Short, accessible, conversational interviews on a host of subjects relevant to animal protection in North America and around the world. Podcasts will continue in early 2021. In the meantime, please enjoy the various podcast episodes below hosted by Kathryn Sussman.
Still wearing animals? Why we should be kinder to our kin (with Ingrid Newkirk) Did you know that sheep are far from mindless creatures? In fact, they have remarkable memory and recognition skills – they can recognize over twenty other human beings and other sheep from photographs. Have you heard how sheep in Asia have learnt through observation to operate water pumps using their horns? But have you also heard that humans have bred sheep to grow thicker wool, and that this unnatural overload of wool causes many sheep to suffer unnecessarily, often enduring extremely cruel conditions, all in the name of profit? Ingrid Newkirk is an author and the founder of PETA.
Is ethical fashion on your radar? Why it should be! (with Joshua Katcher) Did you know that entire species have gone extinct due to the fashion industry, and that the leather shoe industry is one of the main drivers of climate change? Have you heard that it is leather, not meat, that is by far the most profitable element of factory farming animals such as cows and pigs? Did you know that the wool is actually being pulled over your eyes when it comes to the sustainability and ethics of the wool industry itself? Listen as Joshua Katcher, New York fashion designer, entrepreneur, author and educator, speaks openly about the truth behind how animals are bred, farmed, trapped and slaughtered for their skin, fur and hair, and elucidates for us why making ethical fashion choices matters.
Behind the Smile: We’ve Banned it at Home, Let’s Not Do it Abroad (with Melissa Matlow) A talk with Melissa Matlow, campaign director at World Animal Protection, about WAP’s WildLife. Not Entertainers campaign, which aims to get travel companies and tourists to understand the impact they can have on animals through tourism. Melissa, with more than fifteen years experience leading welfare and environmental campaigns in Canada and around the world, provides us with a background to this particular campaign: it was launched in 2015 with the goal to get travel companies to stop selling elephant rides. The most recent focus in the campaign is Behind the Smile, a thorough report that expounds on the multi-billion dollar dolphin entertainment industry.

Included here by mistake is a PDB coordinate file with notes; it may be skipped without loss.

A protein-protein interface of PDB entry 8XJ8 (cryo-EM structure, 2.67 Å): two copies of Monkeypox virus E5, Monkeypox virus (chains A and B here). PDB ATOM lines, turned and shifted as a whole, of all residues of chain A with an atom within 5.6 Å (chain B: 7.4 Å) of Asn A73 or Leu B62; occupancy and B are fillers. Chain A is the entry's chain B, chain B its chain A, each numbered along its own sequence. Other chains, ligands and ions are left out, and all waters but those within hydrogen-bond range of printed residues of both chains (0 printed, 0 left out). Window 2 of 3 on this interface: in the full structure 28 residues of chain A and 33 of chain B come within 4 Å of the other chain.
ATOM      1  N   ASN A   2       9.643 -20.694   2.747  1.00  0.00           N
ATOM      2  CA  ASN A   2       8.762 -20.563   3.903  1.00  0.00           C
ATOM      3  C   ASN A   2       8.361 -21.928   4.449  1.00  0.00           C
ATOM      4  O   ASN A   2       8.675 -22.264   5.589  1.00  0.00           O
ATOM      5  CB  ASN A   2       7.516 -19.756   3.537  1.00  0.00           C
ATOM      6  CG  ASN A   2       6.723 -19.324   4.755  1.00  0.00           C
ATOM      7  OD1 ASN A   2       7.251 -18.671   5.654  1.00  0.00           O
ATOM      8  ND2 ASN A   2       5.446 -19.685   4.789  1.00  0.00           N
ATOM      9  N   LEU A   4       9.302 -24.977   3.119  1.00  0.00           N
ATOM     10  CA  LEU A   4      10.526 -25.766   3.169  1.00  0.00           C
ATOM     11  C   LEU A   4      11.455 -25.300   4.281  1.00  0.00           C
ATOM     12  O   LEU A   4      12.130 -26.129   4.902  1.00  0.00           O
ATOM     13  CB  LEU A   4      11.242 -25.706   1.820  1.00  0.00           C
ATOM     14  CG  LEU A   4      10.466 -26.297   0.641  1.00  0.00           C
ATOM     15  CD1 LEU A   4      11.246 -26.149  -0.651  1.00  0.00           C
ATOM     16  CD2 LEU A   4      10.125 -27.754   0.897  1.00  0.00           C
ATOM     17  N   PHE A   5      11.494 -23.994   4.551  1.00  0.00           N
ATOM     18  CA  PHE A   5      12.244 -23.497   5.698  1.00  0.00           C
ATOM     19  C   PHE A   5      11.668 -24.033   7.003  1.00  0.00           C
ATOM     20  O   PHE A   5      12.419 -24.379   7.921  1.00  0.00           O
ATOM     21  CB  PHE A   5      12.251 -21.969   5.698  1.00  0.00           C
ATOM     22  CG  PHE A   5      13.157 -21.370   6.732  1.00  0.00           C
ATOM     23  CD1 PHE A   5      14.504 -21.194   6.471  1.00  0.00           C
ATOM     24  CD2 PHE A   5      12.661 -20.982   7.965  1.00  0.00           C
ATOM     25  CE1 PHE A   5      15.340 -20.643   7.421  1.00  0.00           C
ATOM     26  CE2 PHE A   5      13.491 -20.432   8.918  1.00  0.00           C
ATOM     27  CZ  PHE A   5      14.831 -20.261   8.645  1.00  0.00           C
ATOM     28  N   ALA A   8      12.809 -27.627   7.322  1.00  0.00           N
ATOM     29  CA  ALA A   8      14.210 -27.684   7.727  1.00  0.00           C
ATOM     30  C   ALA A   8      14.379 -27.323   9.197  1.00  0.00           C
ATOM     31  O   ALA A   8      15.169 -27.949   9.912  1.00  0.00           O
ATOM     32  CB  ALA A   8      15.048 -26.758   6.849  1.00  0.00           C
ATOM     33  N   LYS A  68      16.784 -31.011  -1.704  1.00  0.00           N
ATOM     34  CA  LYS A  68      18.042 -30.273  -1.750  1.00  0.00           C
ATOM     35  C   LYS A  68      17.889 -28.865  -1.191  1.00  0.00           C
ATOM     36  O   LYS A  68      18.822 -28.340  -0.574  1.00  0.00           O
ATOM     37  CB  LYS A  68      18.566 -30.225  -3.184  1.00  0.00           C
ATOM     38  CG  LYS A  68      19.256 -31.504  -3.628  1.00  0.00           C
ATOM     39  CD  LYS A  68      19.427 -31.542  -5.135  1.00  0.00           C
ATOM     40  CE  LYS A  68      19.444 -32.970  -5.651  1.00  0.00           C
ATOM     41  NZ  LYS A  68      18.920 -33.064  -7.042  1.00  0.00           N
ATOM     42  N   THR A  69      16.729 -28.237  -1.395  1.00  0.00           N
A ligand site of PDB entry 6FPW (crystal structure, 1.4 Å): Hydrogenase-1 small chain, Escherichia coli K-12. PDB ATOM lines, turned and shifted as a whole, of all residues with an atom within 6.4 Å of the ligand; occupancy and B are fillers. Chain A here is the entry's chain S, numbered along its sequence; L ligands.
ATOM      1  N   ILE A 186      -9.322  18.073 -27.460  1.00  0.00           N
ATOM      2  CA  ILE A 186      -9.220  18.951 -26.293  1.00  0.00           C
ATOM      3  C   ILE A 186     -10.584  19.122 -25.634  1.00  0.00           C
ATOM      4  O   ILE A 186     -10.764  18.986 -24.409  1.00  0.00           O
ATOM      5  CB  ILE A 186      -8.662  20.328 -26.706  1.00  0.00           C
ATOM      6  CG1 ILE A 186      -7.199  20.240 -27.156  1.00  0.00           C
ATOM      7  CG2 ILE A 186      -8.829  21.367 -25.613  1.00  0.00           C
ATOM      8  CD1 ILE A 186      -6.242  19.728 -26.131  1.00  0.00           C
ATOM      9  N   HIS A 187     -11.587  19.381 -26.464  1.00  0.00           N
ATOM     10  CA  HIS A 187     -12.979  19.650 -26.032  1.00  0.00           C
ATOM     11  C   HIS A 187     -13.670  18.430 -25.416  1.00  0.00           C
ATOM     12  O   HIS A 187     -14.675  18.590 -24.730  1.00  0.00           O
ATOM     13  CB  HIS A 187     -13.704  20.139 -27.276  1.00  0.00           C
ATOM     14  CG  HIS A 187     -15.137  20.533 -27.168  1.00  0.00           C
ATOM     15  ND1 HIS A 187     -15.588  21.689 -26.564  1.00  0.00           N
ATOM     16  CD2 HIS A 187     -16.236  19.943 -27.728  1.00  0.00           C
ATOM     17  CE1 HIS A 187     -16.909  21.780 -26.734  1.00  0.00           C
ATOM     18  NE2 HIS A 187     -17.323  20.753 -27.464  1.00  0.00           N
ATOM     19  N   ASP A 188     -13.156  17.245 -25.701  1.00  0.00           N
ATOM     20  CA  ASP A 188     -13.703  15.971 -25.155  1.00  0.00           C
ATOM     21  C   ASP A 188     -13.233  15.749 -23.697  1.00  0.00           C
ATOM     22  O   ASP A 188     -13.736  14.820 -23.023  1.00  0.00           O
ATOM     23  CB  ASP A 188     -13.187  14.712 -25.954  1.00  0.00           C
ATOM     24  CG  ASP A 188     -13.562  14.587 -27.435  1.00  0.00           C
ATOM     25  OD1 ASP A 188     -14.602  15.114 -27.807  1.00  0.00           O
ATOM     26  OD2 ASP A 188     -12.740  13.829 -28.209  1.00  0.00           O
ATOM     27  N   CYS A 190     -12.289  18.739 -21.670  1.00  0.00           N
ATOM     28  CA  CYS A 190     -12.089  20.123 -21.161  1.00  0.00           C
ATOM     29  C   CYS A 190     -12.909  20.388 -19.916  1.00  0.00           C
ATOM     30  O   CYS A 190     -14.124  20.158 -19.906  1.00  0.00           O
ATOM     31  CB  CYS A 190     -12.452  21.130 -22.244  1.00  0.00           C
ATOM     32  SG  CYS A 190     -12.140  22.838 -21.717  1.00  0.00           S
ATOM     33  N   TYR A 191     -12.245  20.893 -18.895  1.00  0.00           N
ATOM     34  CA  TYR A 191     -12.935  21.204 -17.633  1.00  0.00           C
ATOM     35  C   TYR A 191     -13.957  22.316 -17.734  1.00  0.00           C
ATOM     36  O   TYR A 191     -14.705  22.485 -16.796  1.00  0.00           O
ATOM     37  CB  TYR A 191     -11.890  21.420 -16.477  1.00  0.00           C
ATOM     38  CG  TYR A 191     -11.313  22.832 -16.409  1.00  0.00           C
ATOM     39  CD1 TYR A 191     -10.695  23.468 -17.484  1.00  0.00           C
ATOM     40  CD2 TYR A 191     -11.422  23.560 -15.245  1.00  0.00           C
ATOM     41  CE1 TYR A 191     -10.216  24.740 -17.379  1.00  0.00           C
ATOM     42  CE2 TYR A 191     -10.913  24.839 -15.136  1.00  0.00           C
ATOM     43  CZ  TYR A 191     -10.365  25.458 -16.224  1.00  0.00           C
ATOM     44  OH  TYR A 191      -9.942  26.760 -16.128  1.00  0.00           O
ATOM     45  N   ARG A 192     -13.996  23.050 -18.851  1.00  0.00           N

Why we are sending orangutans to school: How we are hurting and helping our nearest relatives (with Dr. Anne Russon) A talk with primatologist and York University Professor of Psychology Dr. Anne Russon. With over 30 years experience studying and working with wild and captive orangutans in Indonesian Borneo, Dr. Russon underscores how these great apes are so very similar to us, and how with their humour and deeply social nature, they can indeed outsmart us any day of the week!
Think climate change is the polar bear’s greatest threat? Think again (with Morten Jorgensen) A discussion with author & conservationist Morten Jorgensen about polar bears – the charismatic icons that exemplify global warming for humans around the world. Part of this month’s topic on Canadian animals in danger, Jorgensen discusses the main threats facing polar bears in the wild and provides an understanding of what we are doing wrong and where we, as Canadians, are failing to protect this threatened yet iconic species. In this jaw-dropping interview, Jorgensen explains how all risks to wild polar bear populations are human-posed. While global warming is the best-known, according to Jorgensen, the most dangerous is in fact overhunting.
The Ocean is the Planet (with Captain Paul Watson) Award-winning Captain Paul Watson, co-founder of Greenpeace, and founder, president and executive director of the Sea Shepherd Conservation Society talks about a wide gamut of marine conservation issues. Everything from the current state of wild whale populations, to Canada’s recent ban of shark fin and cetacean import, as well as the commercial seal hunt and single-use plastics.